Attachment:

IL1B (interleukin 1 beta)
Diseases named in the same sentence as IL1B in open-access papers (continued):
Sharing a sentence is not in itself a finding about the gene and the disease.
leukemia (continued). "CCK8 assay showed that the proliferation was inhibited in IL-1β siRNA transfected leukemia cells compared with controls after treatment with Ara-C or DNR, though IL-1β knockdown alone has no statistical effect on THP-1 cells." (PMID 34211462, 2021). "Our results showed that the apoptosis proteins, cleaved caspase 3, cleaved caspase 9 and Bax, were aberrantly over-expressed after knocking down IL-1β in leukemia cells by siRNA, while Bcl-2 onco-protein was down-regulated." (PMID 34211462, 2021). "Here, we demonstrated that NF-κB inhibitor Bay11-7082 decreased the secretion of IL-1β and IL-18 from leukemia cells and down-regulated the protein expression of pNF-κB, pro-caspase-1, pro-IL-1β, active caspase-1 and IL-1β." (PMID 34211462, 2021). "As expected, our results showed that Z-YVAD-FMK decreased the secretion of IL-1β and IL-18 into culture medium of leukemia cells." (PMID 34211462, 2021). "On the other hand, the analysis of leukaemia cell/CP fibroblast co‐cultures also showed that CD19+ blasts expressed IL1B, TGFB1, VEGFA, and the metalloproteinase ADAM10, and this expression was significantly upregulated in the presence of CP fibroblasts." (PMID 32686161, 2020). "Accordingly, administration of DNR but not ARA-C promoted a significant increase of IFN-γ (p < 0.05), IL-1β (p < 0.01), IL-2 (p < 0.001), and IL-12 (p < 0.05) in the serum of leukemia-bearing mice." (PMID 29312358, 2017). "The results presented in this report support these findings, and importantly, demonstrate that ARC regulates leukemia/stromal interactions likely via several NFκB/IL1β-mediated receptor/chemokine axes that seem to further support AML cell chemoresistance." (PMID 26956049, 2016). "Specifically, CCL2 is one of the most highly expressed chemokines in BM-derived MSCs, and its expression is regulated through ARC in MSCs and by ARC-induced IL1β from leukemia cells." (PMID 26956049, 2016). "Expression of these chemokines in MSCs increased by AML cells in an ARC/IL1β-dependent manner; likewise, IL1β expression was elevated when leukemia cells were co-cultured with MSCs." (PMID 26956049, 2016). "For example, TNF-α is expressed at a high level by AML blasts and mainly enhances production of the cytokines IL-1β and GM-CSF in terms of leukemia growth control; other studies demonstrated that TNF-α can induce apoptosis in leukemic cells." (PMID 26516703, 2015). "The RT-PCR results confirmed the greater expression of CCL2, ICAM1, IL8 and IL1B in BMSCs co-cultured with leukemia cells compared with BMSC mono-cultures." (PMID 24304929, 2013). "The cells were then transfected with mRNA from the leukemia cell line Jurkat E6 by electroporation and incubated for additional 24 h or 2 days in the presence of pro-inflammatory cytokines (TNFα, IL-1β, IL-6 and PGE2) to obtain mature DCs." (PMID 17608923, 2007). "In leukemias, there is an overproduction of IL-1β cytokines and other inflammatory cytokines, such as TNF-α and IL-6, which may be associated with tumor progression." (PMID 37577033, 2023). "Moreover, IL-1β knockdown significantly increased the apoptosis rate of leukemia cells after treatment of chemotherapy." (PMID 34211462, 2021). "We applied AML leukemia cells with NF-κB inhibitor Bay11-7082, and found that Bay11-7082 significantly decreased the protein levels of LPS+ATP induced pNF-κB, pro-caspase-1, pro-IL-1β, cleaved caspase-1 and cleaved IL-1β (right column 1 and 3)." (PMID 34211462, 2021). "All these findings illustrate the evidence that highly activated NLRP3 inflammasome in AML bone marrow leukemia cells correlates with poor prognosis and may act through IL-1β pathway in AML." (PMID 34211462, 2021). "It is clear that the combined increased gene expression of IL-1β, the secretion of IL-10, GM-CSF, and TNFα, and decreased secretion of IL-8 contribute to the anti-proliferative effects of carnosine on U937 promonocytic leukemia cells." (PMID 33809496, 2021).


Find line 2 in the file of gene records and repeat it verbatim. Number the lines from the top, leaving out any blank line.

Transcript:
Diseases named in the same sentence as IL1B in open-access papers (continued):